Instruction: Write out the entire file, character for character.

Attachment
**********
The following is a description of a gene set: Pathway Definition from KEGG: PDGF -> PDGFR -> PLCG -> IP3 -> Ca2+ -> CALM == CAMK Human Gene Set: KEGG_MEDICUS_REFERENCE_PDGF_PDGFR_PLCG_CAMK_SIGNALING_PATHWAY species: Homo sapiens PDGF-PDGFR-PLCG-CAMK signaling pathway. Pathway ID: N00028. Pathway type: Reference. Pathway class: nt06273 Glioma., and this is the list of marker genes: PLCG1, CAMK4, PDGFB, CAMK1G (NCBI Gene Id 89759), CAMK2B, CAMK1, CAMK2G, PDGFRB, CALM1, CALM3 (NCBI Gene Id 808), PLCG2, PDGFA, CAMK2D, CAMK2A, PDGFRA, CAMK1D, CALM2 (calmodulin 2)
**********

The following is a description of a gene set: Pathway Definition from KEGG: PDGF -> PDGFR -> PLCG -> IP3 -> Ca2+ -> CALM == CAMK Human Gene Set: KEGG_MEDICUS_REFERENCE_PDGF_PDGFR_PLCG_CAMK_SIGNALING_PATHWAY species: Homo sapiens PDGF-PDGFR-PLCG-CAMK signaling pathway. Pathway ID: N00028. Pathway type: Reference. Pathway class: nt06273 Glioma., and this is the list of marker genes: PLCG1, CAMK4, PDGFB, CAMK1G (NCBI Gene Id 89759), CAMK2B, CAMK1, CAMK2G, PDGFRB, CALM1, CALM3 (NCBI Gene Id 808), PLCG2, PDGFA, CAMK2D, CAMK2A, PDGFRA, CAMK1D, CALM2 (calmodulin 2)